And by all means, if I am talking out of my ass on any of the below points, or you want to provide a different perspective, call me out in the comments below.
Redefinition of what Alternate Universes mean.
First off, this may seem like a minor quibble, but I think a lot of the confusion and suggested paradoxes stem from the fact that Bioshock Infinite is inventing its own version of multiverse/time travel theory. Levine is basically saying “I’m going to take this hackneyed, impossible-to-do-right concept and solve it with three words: ‘Constants and variables.'” What about the Grandfather Paradox? “Constants and variables.” What about all the universes in which Comstock is a good guy, or those in which Booker doesn’t sell Anna? “Constants and variables.” Why couldn’t Elizabeth just stage an intervention to keep Booker from drinking and gambling? CONSTANTS AND VARIABLES.
I’m sorry, presenting a multiverse theory in which there are “millions and millions” of other Comstocks and yet certain outcomes are arbitrarily 100% set in stone is simply lazy storytelling. I mean, it is not even inconsistent for there to be universes in which Booker never sold Anna! It almost feels like Levine crafted the “constants” based entirely on being able to railroad the player in that one room with the baby. You can still have an impetus to stop Comstock in any of the universes in which he turns into a bad guy, even if it is not ALL universes. Or, hell, add some moral ambiguity to the story by suggesting eliminating the bad Comstocks is “worth” killing all the good ones too.
“Constants and Variables” might be a novel “solution” to the problems of alternative universe storytelling, but only because no other writer thought anyone would actually buy into it. This feels like deus ex machina ^ ∞.
“There are a million million other Comstocks”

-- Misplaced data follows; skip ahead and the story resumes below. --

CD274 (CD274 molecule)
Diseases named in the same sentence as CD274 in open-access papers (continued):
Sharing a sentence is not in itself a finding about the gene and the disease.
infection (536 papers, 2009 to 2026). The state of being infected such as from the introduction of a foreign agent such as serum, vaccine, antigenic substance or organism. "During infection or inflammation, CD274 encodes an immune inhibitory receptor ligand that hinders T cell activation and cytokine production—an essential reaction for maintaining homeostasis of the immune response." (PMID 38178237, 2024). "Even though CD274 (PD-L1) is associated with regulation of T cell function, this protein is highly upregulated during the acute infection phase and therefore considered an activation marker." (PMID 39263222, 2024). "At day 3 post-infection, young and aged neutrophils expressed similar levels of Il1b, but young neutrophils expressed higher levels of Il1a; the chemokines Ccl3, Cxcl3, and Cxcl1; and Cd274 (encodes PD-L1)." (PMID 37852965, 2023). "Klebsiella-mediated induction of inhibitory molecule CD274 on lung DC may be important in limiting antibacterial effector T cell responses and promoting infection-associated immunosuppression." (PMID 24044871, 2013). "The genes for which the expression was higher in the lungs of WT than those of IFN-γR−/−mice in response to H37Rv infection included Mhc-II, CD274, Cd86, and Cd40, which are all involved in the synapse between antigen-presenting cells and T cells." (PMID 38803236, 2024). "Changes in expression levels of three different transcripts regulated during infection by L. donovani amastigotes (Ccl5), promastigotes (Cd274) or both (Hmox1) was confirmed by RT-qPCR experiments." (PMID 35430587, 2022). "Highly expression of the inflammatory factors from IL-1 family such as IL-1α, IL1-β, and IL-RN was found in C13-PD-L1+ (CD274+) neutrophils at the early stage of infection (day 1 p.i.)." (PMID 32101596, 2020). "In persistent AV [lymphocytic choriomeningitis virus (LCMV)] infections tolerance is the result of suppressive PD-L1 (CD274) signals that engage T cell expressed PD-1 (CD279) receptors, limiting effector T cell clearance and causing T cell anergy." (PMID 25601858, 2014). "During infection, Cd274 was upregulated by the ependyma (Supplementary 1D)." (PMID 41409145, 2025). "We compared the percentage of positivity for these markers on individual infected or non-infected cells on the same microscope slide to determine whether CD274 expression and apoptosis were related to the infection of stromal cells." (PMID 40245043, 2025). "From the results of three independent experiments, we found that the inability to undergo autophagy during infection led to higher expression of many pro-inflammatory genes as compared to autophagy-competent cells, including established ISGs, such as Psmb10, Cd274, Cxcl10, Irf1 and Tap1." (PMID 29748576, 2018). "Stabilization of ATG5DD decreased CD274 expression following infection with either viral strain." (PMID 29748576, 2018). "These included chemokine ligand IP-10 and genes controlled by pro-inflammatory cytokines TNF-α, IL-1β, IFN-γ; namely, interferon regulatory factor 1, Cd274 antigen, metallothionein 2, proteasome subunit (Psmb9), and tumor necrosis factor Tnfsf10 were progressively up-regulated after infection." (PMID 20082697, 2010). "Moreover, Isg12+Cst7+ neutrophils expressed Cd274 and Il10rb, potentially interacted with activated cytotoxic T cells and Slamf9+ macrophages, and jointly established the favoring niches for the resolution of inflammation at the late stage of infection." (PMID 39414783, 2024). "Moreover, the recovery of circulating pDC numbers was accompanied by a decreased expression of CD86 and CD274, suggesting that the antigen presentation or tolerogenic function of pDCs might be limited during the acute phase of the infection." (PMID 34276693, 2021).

This was my literal reaction to Elizabeth’s line about why the game wasn’t technically over after killing Comstock:
Seriously, so what if there are a million million other ones? There are a million million other bad things in alternate universes too – not to mention real life in 1912 – but we don’t seem to be solving those. Was what Comstock did in the Columbia period so bad that killing him at the point in the timeline which we did, was not good enough? Let’s drown him a million million times in that same fountain, as god only knows our conveniently omnipotent Elizabeth can time travel us there; there isn’t even the Constants and Variables bullshit to get in our way. Elizabeth and Booker quite literally have all the time in the world.
When did the drowning occur?
Speaking of drowning, when did Booker get drowned by the Elizabethes? Before or after the baptism? If before, why did that not kill off all Bookers/Annas/Elizabeths, e.g. make the after-credits scene impossible? If it occurred after the baptism, as the extra scene seems to convey, why is it so important for Booker to come to the “smothering” decision? Why is the player’s Booker smothered, instead of watching a new Comstock get smothered? Narrative convenience?